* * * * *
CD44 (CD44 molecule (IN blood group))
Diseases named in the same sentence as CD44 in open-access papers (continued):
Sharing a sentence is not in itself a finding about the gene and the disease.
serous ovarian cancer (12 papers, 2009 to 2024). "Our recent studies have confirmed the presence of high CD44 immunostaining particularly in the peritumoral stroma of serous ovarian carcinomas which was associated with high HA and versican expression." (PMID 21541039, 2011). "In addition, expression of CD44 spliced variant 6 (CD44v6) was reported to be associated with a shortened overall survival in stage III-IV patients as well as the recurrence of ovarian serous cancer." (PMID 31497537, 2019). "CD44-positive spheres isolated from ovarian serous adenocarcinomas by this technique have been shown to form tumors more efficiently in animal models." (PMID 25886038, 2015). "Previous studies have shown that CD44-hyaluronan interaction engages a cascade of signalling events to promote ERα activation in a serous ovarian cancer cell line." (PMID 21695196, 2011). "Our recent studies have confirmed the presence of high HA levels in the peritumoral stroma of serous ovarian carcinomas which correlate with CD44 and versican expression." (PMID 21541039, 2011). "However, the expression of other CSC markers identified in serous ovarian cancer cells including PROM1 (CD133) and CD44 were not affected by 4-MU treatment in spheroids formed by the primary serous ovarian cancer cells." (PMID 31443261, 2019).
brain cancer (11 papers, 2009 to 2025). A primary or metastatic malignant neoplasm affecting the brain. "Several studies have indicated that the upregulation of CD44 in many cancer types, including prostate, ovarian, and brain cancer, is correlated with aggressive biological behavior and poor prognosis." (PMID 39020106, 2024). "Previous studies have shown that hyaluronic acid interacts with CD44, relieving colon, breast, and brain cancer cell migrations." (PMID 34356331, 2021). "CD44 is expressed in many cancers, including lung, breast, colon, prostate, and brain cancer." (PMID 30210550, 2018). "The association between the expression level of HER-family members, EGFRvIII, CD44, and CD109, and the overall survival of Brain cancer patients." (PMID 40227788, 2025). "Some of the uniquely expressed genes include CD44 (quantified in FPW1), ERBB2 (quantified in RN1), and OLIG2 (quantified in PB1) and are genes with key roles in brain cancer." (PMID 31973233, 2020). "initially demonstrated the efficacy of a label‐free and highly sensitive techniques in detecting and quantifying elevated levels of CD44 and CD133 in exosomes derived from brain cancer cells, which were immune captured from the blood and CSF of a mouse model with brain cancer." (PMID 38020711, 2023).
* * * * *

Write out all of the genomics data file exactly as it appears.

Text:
CD44 (CD44 molecule (IN blood group))
Diseases named in the same sentence as CD44 in open-access papers (continued):
Sharing a sentence is not in itself a finding about the gene and the disease.
serous ovarian cancer (12 papers, 2009 to 2024). "Our recent studies have confirmed the presence of high CD44 immunostaining particularly in the peritumoral stroma of serous ovarian carcinomas which was associated with high HA and versican expression." (PMID 21541039, 2011). "In addition, expression of CD44 spliced variant 6 (CD44v6) was reported to be associated with a shortened overall survival in stage III-IV patients as well as the recurrence of ovarian serous cancer." (PMID 31497537, 2019). "CD44-positive spheres isolated from ovarian serous adenocarcinomas by this technique have been shown to form tumors more efficiently in animal models." (PMID 25886038, 2015). "Previous studies have shown that CD44-hyaluronan interaction engages a cascade of signalling events to promote ERα activation in a serous ovarian cancer cell line." (PMID 21695196, 2011). "Our recent studies have confirmed the presence of high HA levels in the peritumoral stroma of serous ovarian carcinomas which correlate with CD44 and versican expression." (PMID 21541039, 2011). "However, the expression of other CSC markers identified in serous ovarian cancer cells including PROM1 (CD133) and CD44 were not affected by 4-MU treatment in spheroids formed by the primary serous ovarian cancer cells." (PMID 31443261, 2019).
brain cancer (11 papers, 2009 to 2025). A primary or metastatic malignant neoplasm affecting the brain. "Several studies have indicated that the upregulation of CD44 in many cancer types, including prostate, ovarian, and brain cancer, is correlated with aggressive biological behavior and poor prognosis." (PMID 39020106, 2024). "Previous studies have shown that hyaluronic acid interacts with CD44, relieving colon, breast, and brain cancer cell migrations." (PMID 34356331, 2021). "CD44 is expressed in many cancers, including lung, breast, colon, prostate, and brain cancer." (PMID 30210550, 2018). "The association between the expression level of HER-family members, EGFRvIII, CD44, and CD109, and the overall survival of Brain cancer patients." (PMID 40227788, 2025). "Some of the uniquely expressed genes include CD44 (quantified in FPW1), ERBB2 (quantified in RN1), and OLIG2 (quantified in PB1) and are genes with key roles in brain cancer." (PMID 31973233, 2020). "initially demonstrated the efficacy of a label‐free and highly sensitive techniques in detecting and quantifying elevated levels of CD44 and CD133 in exosomes derived from brain cancer cells, which were immune captured from the blood and CSF of a mouse model with brain cancer." (PMID 38020711, 2023).